But reaching Europe does not guarantee a happy ending for these people. Many of them face discrimination, rejection and exclusion from the European authorities and societies. They struggle to find legal status, protection or integration in their new countries. They face difficulties in accessing education, health care or employment opportunities. They suffer from loneliness, isolation and trauma from their journey. And they live in fear of being deported or detained at any moment.
One of the most tragic incidents that illustrates the plight of these people happened on June 18, 2023, when an overcrowded fishing boat carrying migrants sank off the coast of Greece. The Greek coastguard rescued 121 survivors but many others remain missing. The boat was reportedly carrying more than 600 and are feared dead. Among the victims were around 350 Pakistanis who had left their country in search of a better future.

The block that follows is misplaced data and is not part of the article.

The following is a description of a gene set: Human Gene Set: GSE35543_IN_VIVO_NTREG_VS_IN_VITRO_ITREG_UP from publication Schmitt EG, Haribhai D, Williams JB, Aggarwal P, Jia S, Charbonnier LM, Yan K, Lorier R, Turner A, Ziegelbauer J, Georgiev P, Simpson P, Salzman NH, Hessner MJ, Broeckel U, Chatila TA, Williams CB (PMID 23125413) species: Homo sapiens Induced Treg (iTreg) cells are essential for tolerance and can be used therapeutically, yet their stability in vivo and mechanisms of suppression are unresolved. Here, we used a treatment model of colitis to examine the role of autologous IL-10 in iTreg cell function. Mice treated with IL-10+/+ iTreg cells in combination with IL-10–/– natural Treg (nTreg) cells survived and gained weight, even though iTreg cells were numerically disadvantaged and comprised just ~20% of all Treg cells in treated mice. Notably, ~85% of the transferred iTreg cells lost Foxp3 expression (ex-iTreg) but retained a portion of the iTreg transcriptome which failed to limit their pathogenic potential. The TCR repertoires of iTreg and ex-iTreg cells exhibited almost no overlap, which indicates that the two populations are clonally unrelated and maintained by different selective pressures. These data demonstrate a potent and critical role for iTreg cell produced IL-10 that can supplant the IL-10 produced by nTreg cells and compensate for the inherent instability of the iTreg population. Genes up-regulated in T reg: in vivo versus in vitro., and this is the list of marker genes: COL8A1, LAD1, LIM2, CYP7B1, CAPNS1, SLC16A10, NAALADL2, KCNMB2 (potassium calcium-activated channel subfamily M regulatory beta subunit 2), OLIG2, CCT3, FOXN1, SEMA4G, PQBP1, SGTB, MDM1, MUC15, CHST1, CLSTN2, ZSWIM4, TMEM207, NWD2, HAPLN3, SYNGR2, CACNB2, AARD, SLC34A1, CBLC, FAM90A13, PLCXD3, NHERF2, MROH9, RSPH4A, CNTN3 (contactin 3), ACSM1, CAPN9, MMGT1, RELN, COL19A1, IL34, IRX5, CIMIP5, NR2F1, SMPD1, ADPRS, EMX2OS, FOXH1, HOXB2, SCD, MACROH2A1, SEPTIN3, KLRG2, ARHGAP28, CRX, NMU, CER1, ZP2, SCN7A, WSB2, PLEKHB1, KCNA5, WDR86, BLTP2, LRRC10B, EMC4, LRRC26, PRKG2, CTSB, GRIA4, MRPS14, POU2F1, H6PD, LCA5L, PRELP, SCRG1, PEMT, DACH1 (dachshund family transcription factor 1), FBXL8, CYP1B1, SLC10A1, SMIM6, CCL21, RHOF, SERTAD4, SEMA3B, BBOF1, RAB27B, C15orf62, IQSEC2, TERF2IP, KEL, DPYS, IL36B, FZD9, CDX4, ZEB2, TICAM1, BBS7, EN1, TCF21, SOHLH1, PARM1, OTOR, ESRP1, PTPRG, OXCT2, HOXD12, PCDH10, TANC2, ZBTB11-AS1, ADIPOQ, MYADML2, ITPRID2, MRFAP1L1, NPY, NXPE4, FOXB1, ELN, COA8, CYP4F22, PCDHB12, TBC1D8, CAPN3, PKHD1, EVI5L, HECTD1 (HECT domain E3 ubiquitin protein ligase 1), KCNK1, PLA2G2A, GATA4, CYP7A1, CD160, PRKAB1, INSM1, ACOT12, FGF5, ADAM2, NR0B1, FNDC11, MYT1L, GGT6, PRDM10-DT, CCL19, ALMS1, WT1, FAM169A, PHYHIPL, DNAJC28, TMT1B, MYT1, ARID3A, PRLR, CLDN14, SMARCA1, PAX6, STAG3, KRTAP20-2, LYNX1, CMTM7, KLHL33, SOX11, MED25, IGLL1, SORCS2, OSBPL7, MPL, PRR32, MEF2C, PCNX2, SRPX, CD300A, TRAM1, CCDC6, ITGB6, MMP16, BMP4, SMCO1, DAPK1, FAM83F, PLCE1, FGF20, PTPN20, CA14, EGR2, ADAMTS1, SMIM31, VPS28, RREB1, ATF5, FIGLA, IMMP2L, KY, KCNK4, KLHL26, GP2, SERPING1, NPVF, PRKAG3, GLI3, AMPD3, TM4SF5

This is one of the deadliest incidents in the central Mediterranean Sea which has claimed thousands of lives in recent years. The IOM has called for urgent action to prevent further loss of life and to address the root causes of irregular migration. The IOM has also urged the European Union and its member states to increase legal pathways for migrants and refugees and to ensure their protection and integration.
Why do these people take such a risky gamble with their lives? What drives them to choose between “Europe or death”? The answer is complex and varied, depending on each individual’s circumstances and aspirations. Some are fleeing from war-torn countries like Afghanistan, Syria, and Myanmar, where they face violence, persecution and displacement. Some are escaping from poverty-stricken countries like The Gambia, Senegal and Nigeria where they have no access to education, health care or employment opportunities. Some are seeking reunification with their relatives or friends who have already made it to Europe. And some are simply looking for adventure, freedom and a chance to fulfil their dreams.